River of the Angry Moon illustrates both what perceptions and perspectives of the scientist and the sportsman—rigorous reasoning and factual precision on one side and passionate affection coupled with an acute sense of present and prospective loss on the other. The synthesis of these two attitudes of intense attention toward the same subject might most conveniently be called love.
In this particular instance, the recipient of this love is British Columbia’s Bella Coola River, its tributaries and terrain and inhabitants of all species (though with special attention given to those of the salmonid persuasion).
Thommassen’s statistical data—a virtually invariable record of the recent decades’ depredations and degradations of this once richly forested and fertile region—establish the general context of loss within which Hume composes his annular sequence of elegies and laments, translating the general fact into specifically felt experiences.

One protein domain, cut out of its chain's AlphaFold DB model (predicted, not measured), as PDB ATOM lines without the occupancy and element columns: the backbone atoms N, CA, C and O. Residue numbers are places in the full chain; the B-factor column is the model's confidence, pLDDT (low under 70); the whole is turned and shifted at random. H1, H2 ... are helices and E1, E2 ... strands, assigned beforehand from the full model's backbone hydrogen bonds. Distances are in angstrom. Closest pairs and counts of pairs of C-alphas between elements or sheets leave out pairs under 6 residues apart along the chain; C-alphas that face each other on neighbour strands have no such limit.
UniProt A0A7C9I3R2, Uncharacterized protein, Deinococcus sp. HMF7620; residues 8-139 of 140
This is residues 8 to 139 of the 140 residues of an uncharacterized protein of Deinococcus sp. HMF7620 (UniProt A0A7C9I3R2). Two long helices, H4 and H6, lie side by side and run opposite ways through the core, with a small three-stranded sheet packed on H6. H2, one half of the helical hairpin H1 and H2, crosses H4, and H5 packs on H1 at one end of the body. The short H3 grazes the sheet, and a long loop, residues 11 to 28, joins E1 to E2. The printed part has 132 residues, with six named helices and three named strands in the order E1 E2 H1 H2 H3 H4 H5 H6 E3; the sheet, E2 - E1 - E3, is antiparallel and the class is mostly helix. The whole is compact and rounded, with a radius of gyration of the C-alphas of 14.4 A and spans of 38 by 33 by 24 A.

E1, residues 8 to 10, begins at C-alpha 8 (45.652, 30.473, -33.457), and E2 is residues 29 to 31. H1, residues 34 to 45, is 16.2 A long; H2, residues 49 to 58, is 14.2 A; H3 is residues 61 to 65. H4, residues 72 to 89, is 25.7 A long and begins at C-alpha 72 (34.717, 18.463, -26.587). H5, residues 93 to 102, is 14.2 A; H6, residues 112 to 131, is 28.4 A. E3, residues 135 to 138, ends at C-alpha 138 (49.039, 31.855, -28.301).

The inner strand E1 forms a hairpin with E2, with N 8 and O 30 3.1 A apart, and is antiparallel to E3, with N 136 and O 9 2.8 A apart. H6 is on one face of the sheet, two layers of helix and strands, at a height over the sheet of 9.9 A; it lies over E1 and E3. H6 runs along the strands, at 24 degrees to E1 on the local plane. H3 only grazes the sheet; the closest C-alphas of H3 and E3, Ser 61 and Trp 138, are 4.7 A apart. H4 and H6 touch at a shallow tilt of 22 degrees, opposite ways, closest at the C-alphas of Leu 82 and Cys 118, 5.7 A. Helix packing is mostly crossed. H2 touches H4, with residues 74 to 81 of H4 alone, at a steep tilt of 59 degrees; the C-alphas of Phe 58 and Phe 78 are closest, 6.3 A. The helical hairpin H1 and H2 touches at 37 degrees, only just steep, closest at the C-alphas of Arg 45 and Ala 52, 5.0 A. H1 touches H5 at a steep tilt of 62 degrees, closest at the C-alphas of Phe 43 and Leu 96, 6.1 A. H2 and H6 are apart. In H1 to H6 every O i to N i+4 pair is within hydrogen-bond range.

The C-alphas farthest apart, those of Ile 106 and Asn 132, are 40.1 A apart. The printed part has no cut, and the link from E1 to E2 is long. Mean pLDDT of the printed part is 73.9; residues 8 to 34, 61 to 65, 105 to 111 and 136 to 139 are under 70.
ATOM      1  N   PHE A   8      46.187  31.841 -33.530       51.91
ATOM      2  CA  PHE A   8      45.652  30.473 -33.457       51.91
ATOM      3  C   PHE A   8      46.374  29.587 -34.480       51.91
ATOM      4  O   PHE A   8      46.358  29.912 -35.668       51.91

Although the calendar governs the overall structure of this book, most of the chapters take their titles from the indigenous Nuxalk tribe’s names for the months of the year. The inner structure of the book’s emotional burden resonates through the recurring syntactic refrain, “At one time, but now…” “At one time, the Wagon Wheel was among the most productive steelhead runs on the river…But not anymore.” “Once there were longhouses lined up here, with elaborate Thunderbird and grizzly bear motifs painted on them, but today…” “There used to be a small but strong run of steelhead in the 12th month…but that stock, like all the others, has dwindled to a point where it is not really worth going out.” And so the bell tolls.
Whether such a course of loss and desolation can be reversed depends finally, as Hume and Thommassen insist, upon the realization of a wild hope—that love of place will overcome lust for profits.
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